Combating Improper Robocalls: The TRACED Act Signed into Law
In the final days of 2019, the Telephone Robocall Abuse Criminal Enforcement and Deterrence Act (“TRACED Act”) was signed into law to combat the increasing number of illegal robocall practices and other intentional violations of telemarketing laws. The TRACED Act, a bipartisan bill, first introduced in Congress in 2018, broadens FCC authority to levy Telephone Consumer Protection Act (“TCPA”) civil penalties and extends the time period for the FCC to catch and take civil enforcement action against intentional violations. The new law will not put an immediate end to improper robocalling practices, which have been exacerbated in recent years due to the growing industry of “spoofing” technology, but will certainly cause individuals to think twice before engaging in illegal robocalling activity.
It is important to note that not all robocalling practices are illegal – generally robocalls are permissible if the company has received written consent from a consumer to call in that manner. There are also a few types of robocalls that are permissible without written consent: purely informational calls (e.g. flight cancellation, appointment reminders, schools delays), messages from certain healthcare providers, political calls, messages from charities and debt collection calls (excluding services that offer to reduce your debt).
Below are several key provisions of the TRACED Act likely to be impactful in curbing improper robocall activity:
Requires the FCC to promulgate rules to help protect consumers from receiving unwanted calls or text messages from a caller with an unauthenticated numbered. Note: The FCC’s rulemaking process for this provision has already been underway.
Requires the FCC to promulgate rules establishing when a provider may block a call based on information provided by a call authentication framework, and establishing a process to permit a calling party adversely affected by the authentication framework to verify the authenticity of their calls.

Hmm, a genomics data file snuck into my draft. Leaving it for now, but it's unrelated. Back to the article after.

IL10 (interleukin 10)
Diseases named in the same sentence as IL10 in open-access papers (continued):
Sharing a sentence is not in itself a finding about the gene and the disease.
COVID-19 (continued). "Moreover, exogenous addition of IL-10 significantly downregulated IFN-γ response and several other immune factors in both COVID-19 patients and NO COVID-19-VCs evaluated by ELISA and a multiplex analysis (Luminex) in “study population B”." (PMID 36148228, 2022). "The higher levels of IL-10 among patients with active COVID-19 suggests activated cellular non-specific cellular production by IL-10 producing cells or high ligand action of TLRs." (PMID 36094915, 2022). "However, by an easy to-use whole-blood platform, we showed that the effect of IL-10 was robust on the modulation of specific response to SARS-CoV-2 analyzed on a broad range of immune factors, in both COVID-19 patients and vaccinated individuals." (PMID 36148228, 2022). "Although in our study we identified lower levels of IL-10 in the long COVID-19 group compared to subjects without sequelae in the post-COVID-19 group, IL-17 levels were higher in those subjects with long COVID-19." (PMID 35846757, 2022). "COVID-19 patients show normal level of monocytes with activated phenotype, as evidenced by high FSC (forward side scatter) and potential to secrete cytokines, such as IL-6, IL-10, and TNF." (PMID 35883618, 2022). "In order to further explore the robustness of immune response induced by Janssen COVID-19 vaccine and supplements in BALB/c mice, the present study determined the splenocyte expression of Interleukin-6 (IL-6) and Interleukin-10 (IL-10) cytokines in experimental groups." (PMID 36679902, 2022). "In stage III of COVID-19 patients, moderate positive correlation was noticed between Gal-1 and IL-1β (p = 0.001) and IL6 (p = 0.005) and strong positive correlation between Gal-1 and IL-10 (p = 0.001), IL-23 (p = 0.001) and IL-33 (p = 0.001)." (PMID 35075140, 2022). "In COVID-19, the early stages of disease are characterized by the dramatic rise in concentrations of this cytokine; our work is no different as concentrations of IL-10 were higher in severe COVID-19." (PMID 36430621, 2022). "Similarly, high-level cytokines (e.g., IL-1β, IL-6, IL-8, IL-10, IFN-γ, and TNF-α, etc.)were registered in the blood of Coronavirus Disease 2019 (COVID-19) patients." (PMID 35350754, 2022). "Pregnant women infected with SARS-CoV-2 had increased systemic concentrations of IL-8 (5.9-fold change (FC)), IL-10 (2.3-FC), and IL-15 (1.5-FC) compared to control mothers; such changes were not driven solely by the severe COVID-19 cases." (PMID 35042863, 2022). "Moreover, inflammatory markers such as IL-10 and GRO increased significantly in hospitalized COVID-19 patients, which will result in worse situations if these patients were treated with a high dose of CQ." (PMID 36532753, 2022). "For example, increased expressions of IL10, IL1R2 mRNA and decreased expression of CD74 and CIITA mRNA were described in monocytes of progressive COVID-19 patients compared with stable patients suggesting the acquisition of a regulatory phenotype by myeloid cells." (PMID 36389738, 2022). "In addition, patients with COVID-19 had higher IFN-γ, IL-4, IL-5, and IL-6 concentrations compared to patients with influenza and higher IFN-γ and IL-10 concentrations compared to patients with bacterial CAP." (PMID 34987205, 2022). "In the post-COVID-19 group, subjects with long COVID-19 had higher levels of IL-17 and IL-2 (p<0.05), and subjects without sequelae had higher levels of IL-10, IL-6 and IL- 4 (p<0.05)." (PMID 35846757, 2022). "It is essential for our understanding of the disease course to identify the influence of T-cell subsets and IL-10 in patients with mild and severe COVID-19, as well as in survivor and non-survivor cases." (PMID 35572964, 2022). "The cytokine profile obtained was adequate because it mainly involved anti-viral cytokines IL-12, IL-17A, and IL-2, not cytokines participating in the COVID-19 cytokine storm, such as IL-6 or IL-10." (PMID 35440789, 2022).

Requires the FCC and Department of Justice to assemble an interagency working group to study and report to Congress on the enforcement of the prohibition on certain robocalls – specifically looking into how to better enforce against robocalls by examining issues such as the types of policies, laws and constraints that may be inhibiting enforcement.
Requires the FCC to initiate a proceeding to determine whether its policies regarding access to numbers resources could be modified to aid in reducing access to numbers by potential robocall violators.
Requires voice service providers to develop call authentication technologies. Providers may not charge for these services, and are given a safe harbor from liability for making reasonable efforts to effectively implement such technology.
Implements a forfeiture penalty for violations (with or without intent) of the prohibition on certain robocalls.
Increases the TCPA fines for robocall violations and extends the FCC’s statute of limitations on such violations. A violator can be fined up to $10,000 per call.
Much praise has been directed towards the recently enacted TRACED Act, including Senator Chuck Schumer who highlighted on Twitter that “Americans were battered by 48 billion robocalls last year (2019)…I’m so proud I fought for the #TRACEDact” and FCC Chairman Ajit Pai in a statement on behalf of the FCC, “I applaud Congress for working in a bipartisan manner to combat illegal robocalls and malicious caller ID spoofing”. Nonetheless, only time will tell how effective the new law will be in deterring the practice of illegal robocalls, which only seems to be getting worse.
The recently enacted TRACED Act comes together with other areas of attention on the TCPA generally of late. In June 2019, the U.S. Supreme Court issued its long awaited decision in PDR Network LLC v. Carlton, addressing the issue of whether the Hobbs Act requires the district court to accept the 2006 FCC Order 2006, which provides the legal interpretation for the TCPA. Unfortunately, the Court dodged the issue, instead ruling anonymously that the lower court failed to consider two preliminary issues. A final decision in this case had been long-awaited, and the wait continues. There is also a growing circuit split over the definition of Automatic Telephone Dialing System (ATDS) under the TCPA, and the FCC recently sought comments from the public on the scope of the TCPA, including the ATDS definition. Needless to say 2020 should be an interesting year for the TCPA.